The phenomenological reptation-tube model is based on a single chain perspective and was originally proposed to explain the remarkable viscoelastic properties of dense entangled polymer liquids. However, simulations over the last two decades have revealed a fundamental tension in the model: it assumes that bonded, single-chain backbone stresses are the sole polymer contribution to the slowly relaxing component of stress storage and elasticity, but mounting evidence suggests that at the local level of forces it is interchain contributions that dominate, as in simple liquids. Here we show that based on a chain model constructed at the level of self-consistently determined primitive paths, an explicit force-level treatment of the correlated intermolecular contributions to stress that arise from chain uncrossability can essentially quantitatively predict the entanglement plateau modulus associated with the soft rubbery response of polymer liquids. Analogies to transient localization and elasticity in glass-forming liquids are identified. Predictions for the effect of macroscopic deformation and anisotropic orientational order on the tube diameter are also made. Based on the interchain stress perspective the theory reproduces some aspects of the rheological response to shear and extensional deformations associated with the single chain tube model.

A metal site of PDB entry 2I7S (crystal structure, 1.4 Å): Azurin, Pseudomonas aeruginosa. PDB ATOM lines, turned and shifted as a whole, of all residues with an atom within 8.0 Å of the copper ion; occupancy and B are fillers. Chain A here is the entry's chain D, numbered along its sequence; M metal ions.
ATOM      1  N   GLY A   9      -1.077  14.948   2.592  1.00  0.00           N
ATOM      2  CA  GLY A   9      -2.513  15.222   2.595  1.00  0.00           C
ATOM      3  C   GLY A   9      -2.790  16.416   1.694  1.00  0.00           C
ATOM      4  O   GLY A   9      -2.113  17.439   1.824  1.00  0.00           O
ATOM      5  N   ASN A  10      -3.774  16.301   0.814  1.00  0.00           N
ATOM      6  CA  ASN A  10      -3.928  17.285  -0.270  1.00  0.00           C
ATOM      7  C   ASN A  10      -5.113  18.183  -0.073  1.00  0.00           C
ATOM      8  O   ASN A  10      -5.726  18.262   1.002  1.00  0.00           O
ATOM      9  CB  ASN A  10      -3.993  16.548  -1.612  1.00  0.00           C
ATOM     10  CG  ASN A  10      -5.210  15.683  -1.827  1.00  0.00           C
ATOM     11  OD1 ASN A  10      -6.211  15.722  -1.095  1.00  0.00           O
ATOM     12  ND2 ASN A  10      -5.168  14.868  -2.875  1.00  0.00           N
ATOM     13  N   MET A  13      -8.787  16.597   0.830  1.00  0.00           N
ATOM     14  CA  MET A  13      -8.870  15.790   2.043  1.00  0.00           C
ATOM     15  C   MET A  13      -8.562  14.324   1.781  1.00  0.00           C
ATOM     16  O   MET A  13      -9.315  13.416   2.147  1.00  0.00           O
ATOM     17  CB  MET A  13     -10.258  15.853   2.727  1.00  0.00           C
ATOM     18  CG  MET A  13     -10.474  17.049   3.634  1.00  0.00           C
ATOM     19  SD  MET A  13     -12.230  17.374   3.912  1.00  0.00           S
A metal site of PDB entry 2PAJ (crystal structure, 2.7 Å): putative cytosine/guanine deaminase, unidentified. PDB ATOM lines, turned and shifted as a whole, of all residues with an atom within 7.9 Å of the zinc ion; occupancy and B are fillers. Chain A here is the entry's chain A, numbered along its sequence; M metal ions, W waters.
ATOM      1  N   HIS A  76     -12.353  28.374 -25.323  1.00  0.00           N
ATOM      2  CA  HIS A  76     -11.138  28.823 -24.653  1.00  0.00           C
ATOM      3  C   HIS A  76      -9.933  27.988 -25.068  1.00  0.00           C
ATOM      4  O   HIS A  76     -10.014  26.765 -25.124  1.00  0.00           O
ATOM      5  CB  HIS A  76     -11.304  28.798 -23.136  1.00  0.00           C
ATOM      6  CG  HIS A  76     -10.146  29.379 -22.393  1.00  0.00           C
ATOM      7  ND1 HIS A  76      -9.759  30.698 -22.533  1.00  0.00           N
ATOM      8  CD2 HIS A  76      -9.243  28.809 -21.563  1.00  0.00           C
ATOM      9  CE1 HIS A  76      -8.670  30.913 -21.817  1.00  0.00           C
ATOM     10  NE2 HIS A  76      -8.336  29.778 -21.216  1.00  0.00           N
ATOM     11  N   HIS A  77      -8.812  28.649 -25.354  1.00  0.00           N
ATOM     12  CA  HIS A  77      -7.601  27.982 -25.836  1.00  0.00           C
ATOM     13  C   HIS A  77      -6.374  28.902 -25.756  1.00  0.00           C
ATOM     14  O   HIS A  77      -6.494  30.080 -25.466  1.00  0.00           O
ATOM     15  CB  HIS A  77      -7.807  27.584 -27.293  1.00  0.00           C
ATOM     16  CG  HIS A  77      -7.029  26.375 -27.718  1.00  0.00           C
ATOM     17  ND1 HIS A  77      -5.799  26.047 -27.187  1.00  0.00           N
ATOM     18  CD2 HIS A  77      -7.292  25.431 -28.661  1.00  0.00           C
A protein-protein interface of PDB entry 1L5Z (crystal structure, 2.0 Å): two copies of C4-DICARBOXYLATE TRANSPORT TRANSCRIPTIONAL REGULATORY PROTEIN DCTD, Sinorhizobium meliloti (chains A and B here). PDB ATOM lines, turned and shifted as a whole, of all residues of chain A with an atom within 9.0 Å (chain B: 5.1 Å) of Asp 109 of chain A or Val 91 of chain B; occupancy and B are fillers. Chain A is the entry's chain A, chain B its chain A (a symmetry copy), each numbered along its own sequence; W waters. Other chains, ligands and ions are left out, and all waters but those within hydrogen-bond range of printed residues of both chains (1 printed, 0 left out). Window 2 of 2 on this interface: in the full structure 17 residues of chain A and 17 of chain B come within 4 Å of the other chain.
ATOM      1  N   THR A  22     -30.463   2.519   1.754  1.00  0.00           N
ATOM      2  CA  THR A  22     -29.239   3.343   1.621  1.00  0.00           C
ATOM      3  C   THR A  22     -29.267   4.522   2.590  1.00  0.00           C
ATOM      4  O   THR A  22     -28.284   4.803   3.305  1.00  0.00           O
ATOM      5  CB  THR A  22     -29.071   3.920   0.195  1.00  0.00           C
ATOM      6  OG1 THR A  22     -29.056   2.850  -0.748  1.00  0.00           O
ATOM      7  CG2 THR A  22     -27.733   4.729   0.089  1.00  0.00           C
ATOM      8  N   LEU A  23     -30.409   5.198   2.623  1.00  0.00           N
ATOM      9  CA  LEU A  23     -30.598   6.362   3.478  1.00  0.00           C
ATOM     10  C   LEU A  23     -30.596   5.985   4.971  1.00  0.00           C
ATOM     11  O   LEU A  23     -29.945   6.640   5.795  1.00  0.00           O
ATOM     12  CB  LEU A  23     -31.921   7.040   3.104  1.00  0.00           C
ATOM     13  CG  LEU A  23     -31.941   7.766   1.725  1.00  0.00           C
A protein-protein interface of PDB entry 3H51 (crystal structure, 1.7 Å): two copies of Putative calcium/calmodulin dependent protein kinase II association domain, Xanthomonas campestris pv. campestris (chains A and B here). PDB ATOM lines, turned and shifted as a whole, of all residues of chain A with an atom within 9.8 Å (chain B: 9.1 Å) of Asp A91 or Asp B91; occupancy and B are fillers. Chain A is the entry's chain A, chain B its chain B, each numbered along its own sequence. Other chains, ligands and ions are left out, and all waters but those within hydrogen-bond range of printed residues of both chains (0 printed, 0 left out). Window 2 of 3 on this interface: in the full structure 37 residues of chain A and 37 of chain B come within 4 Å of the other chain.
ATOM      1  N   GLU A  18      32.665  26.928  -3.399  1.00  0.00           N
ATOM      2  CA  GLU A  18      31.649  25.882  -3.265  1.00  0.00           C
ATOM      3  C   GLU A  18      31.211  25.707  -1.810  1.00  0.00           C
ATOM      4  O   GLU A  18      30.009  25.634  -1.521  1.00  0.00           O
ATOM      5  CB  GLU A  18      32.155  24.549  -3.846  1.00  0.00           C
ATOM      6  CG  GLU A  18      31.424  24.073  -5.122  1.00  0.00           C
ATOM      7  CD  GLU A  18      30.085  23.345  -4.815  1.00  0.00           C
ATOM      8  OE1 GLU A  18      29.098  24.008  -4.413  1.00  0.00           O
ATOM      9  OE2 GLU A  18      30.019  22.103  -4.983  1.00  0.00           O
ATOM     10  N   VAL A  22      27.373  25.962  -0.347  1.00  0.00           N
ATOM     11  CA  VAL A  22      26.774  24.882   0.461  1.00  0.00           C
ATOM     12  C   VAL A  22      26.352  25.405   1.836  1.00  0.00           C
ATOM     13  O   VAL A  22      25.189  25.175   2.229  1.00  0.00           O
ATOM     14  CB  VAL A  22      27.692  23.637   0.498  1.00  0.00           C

ASJC Scopus subject areas
- Physics and Astronomy(all)
- Physical and Theoretical Chemistry